As we head into this holiday season, we are reminded that with the warm, open hearths and hot seasonal beverages that await us, comes the opportunity to talk to parents and families about pediatric burns and their prevention.
Pediatric burns are the third leading cause of accidental death amongst children. In 2005, an estimated 120,000 children under 15 years of age received care in the emergency department (ED) for a burn. In children under the age of 5, more than half of these burns were due to scald injuries. During a recent shift in the ED, a 3-year-old boy was brought in by his parents after accidentally knocking over a pot of coffee while twirling a baton. He suffered first and second degree burns over 18% of his body, from hot coffee spilling onto his back and leg, and was transferred to a pediatric burn center for further care.
What is considered a burn?
Burns are broken down into the depth of skin and soft tissue involved and by injury pattern:
· Superficial burns (1st degree) – the skin is pink or red and painful; think sunburn.
· Partial thickness (2nd degree) – the skin is red, painful and with blister formation OR white, pale and less painful (since the nerve fibers have been destroyed); think curling iron or kitchen oven.
· Full thickness (3rd degree) – the skin is white, waxy, leathery without bleeding, and painless; think house fire.
· 4th degree burn – there is destruction of underlying tissue including tendons, nerves, muscle and bones; think electrocution.
Types of burns
· Thermal - a scald burn resulting from contact with fire, hot objects, or hot fluids. Imagine a toddler pulling down a piping hot cup of cocoa and spilling it on themselves!
· Electrical- a burn resulting from flow of an electrical current, carrying temperatures as high as 5000°C. Entry and exit points do occur but most burned tissue remains invisible at surface levels. Imagine a newly crawling baby discovering Christmas lights and chewing on the cord!
· Chemical- injury caused by an alkali (e.g. ammonia, caustic potash, sodium hydroxide) or acid (e.g. hydrochloric, sulphuric). The severity of burn depends on the chemical and type of tissue involved. Imagine a child spraying cinnamon air-freshener into his brother’s eyes.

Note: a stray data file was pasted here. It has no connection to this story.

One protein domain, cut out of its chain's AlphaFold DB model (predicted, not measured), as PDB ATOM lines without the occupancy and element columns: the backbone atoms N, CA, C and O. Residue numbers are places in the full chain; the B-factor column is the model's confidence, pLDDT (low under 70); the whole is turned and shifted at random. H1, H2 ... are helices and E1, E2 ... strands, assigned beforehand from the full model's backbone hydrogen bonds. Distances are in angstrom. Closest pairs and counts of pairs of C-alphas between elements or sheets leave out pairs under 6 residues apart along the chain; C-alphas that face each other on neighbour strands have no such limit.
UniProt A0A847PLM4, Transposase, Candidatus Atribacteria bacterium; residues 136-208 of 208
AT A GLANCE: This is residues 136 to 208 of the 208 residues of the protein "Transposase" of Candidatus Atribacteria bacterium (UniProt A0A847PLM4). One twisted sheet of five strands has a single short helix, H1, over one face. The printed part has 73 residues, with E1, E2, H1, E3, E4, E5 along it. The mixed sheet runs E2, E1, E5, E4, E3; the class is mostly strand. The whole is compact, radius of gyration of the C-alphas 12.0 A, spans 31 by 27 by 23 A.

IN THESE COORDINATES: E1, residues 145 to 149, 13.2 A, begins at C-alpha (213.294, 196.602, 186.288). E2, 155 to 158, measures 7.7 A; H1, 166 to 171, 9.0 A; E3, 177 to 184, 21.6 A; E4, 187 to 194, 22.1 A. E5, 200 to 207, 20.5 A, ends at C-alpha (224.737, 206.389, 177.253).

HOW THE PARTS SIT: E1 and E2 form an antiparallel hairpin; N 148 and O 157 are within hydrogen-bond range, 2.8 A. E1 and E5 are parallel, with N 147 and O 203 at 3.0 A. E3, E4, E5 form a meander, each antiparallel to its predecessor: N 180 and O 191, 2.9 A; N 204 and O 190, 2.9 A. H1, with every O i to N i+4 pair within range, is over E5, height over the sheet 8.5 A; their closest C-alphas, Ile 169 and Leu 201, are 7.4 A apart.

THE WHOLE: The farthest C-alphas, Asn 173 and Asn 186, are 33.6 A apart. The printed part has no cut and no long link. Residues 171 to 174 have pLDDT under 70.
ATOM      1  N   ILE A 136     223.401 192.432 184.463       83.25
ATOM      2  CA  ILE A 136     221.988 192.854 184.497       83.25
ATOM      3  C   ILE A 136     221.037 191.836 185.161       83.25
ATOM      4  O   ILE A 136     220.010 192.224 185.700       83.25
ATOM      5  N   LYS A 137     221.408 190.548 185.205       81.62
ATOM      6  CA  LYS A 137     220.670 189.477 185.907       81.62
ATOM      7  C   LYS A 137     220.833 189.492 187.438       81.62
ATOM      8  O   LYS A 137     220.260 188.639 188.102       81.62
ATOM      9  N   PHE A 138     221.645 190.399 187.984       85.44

Why are burns in an infant or child more serious than in an adult?
(1) Body surface area (% BSA) –children have different proportions of surface area as compared to adults (e.g. larger heads) so they can quickly suffer fluid loss.
(2) Location...location...location! All burns in kids need immediate medical evaluation. Burns to the face, hands, feet, genitalia, and areas that cross joints are considered high-risk locations. If not immediately treated, children can suffer poor cosmetic outcomes and growth complications.
What can you do to prevent burns in your child?
There are several things that YOU as a parent can do to protect your child, many of which begin in your own home:
· Reset your water heater – Hot water scald burns cause more deaths and hospitalizations than any other hot liquid burns. Most home water heaters are set at 140-150 ℉. Water at this temperature will result in a 3rd degree burn within 2 seconds. Reset your water heater to 120 degrees. And as a reminder, never leave a child unattended in the bath tub.
· Do not leave handles within reach – You would be surprised how far your little one can reach. Many scald burn injuries are the result of a child pulling a pot off the stove or a cup of coffee from the countertop.
· Hide matches and lighters - Most child play-related home fires begin with matches or lighters in a room where children are left unattended. Keep matches and lighters away from children and when necessary, use child-resistant lighters.
· Smoke alarms - Children under the age of five are at greatest risk of suffering fire-related injuries and twice as likely to die in a fire. It is critical to ensure that the smoke alarms in your home are working and checked regularly.
Treating burns in your child
If your child does suffer from a burn, appropriate wound care and further evaluation is key. Contrary to popular belief, ice should never be applied to a burn. Instead, the area that is burned should be immediately cooled with room temperature water for 10 to 20 minutes after the injury. This helps to prevent ongoing damage to the skin and soft tissue.
When available, the wound should be covered with a wet, sterile dressing. Otherwise, the burn should remain uncovered - do not apply butter or any other topical ointment until further evaluation by a medical professional. Elevate the burned extremity to minimize swelling and seek medical attention. This is extremely important to avoid infection and minimize any long term complications from wound healing.
Remember, the best approach is prevention. Re-set your water heater, turn pot handles in, never leave your child unattended in the kitchen or bath, and make certain your smoke detectors are working and you change your batteries once a year.
Written by 3MD | THREE MOMMY DOCTORS
National Center for Injury Preventions and Control www.cdc.gov/ncipc/wisqars/ (Accessed on April 12, 2007).
D'Souza AL, Nelson NG, McKenzie LB. Pediatric burn injuries treated in US emergency departments between 1990 and 2006. Pediatrics. 2009;124(5):1424. PMID: 19805456
Drago DA. Kitchen scalds and thermal burns in children five years and younger.Pediatrics. 2005;115(1):10. PMID: 15629975
Peoples J. Pediatric Burn Care. http://peds.stanford.edu/Tools/pdfs/pediatric_burn_care_peoples.pdf
Hartford CE, Kealey CP. Care of outpatient burns. In: Total Burn Care, 3rd ed, Herndon DN (Ed), Elsevier, Philadelphia 2007.
Reed, JL and WJ Pomerantz. Emergency management of pediatric burns. Pediatric Emergency Care. 21 (2): Feb, 2005: 118-129.
Wiktor, A. Richards, D. Treatment of minor thermal burns. In: UpToDate, Post (2015), UpToDate, Waltham, MA. (Accessed on September 25, 2015).